THE RECENT conduct of Foreign Secretary Boris Johnson has led to fears that the future of the UK’s business relationships with Europe are of secondary interest to senior government ministers.
A strongly-worded statement from the CBI, warning policy makers to ‘focus on business priorities and put evidence above political ideology’ was greeted with Mr Johnson remarking ‘f**k business’.
Those remarks were preceded by the Foreign Secretary being recorded saying that the border with Ireland was a minor issue of little consequence in the context of Brexit.
The CBI subsequently suggested that it will ensure negotiators on both sides ‘are well equipped with the unequivocal economic facts’.
Whether the facts fit the Foreign Secretary’s preconceptions of what Brexit might mean for the UK’s businesses is open to question.
AIRBUS RAISES STAKES
A similar gap between reality and ideology was exposed by the warning from Airbus that – in order to continue to comply with the European regulatory framework – it might have to move its base of operations from Broughton in Clwyd, where it supports 6,500 directly employed jobs and businesses and the economy over a much wider area.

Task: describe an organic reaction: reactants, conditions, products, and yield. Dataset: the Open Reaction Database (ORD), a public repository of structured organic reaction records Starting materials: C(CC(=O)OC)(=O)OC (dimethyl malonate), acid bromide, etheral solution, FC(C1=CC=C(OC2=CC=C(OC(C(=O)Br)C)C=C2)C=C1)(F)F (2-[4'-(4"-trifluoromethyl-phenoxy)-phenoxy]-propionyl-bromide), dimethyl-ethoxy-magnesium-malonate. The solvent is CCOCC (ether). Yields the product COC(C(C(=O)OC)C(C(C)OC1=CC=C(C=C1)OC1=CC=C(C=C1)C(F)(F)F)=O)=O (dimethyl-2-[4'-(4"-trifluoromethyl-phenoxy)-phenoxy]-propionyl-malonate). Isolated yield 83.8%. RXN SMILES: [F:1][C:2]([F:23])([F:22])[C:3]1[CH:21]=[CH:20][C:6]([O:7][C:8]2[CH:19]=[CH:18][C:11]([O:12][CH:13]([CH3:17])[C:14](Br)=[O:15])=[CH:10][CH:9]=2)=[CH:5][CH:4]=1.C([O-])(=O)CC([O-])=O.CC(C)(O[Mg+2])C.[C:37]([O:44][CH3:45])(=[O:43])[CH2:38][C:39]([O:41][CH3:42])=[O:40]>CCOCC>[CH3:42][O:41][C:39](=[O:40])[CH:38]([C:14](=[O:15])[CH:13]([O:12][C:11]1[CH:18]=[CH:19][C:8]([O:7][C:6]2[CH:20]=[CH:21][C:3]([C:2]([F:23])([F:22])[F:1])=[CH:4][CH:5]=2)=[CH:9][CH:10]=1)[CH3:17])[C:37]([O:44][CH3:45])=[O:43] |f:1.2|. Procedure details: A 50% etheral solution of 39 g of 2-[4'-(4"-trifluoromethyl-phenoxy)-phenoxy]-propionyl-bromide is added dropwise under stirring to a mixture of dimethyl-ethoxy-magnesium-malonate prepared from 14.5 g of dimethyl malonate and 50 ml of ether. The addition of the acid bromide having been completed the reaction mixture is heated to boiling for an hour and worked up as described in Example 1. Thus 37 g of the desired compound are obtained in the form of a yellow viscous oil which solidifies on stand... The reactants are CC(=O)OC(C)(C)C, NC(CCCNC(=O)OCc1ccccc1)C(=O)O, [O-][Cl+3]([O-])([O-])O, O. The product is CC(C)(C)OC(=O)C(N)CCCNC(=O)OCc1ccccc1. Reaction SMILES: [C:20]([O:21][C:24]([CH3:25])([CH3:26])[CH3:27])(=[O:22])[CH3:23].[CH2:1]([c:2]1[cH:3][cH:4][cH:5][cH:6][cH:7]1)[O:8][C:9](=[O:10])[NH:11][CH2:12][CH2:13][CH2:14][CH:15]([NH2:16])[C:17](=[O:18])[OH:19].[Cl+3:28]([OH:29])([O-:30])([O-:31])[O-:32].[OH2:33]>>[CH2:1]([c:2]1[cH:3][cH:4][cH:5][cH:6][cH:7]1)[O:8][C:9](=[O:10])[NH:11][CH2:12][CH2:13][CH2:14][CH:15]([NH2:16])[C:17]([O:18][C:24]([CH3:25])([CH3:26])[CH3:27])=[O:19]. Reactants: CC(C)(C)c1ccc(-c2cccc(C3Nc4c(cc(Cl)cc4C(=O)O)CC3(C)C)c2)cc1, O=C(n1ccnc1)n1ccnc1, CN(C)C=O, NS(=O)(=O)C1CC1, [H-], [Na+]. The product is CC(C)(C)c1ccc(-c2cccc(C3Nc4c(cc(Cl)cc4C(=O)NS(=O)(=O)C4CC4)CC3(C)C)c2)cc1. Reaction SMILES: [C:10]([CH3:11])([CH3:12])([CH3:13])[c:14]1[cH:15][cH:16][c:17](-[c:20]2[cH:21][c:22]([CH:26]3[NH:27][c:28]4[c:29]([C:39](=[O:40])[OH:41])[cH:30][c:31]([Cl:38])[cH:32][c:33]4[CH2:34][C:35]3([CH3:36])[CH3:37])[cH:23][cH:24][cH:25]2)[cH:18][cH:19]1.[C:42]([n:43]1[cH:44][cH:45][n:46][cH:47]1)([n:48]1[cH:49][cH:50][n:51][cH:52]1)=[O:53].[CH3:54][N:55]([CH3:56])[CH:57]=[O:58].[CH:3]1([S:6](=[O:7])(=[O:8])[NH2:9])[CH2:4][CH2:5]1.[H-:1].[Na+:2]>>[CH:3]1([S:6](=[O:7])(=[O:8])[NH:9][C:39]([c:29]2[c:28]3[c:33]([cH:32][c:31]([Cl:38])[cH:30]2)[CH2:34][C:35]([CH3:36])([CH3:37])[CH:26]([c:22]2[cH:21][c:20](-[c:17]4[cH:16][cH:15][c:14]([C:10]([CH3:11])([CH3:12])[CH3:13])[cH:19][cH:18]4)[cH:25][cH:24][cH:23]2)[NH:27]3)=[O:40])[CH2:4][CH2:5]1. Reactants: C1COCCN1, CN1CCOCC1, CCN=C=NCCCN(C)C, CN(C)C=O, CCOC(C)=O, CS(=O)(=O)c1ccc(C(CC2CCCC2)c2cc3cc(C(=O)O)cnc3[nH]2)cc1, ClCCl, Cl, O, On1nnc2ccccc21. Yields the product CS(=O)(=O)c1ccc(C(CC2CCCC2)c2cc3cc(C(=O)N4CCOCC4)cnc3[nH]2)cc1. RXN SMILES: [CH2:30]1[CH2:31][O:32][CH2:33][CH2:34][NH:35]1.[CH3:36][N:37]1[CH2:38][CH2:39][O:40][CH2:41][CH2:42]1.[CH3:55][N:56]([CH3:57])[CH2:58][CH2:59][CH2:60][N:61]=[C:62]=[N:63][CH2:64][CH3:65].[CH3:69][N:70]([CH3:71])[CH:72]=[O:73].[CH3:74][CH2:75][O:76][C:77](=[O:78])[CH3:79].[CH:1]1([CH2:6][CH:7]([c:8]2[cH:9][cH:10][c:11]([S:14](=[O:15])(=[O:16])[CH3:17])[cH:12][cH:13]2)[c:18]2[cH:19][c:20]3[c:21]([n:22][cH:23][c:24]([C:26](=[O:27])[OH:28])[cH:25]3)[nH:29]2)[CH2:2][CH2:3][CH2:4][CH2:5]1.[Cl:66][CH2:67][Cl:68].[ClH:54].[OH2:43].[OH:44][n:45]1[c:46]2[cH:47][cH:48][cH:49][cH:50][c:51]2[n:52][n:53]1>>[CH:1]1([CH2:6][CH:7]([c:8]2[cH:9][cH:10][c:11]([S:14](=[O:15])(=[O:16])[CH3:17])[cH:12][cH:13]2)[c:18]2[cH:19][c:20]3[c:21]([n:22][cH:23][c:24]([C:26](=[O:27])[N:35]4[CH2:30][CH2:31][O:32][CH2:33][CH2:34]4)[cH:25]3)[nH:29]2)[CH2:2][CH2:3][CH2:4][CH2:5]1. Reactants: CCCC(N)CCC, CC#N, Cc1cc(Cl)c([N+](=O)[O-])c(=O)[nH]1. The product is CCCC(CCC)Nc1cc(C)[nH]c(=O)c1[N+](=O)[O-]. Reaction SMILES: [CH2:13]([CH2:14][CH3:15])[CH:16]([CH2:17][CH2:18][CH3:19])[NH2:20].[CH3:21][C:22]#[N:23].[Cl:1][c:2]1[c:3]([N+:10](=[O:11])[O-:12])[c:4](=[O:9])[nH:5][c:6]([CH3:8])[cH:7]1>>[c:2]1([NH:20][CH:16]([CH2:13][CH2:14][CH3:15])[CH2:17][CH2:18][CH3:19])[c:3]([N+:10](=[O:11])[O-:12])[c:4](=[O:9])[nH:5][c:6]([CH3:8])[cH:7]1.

In the absence of a Brexit agreement, UK aerospace companies will not be covered by existing approvals. More than 10,000 original aircraft parts originate in the UK, the manufacture of which is covered by tight regulations requiring certification by the European Aviation Safety Agency. Should a single parts supplier not be certified, its parts cannot be installed and aircraft will not be delivered.
If a supply chain agreement is not reached with the EU, the consequences for the aviation industry selling into the EU trading bloc will be a disaster for the UK.
BUSINESSES TOLD TO BUTT OUT
However, the unwelcome intervention of facts in the Brexit narrative roused Health Secretary Jeremy (H)unt to tell the BBC’s Andrew Marr that talking about job losses risked undermining the government in its negotiations with the EU.
“It was completely inappropriate for businesses to be making these kinds of threats, for one simple reason. We are in a critical moment in the Brexit discussions. We need to get behind Theresa May to deliver the best possible Brexit, a clean Brexit.”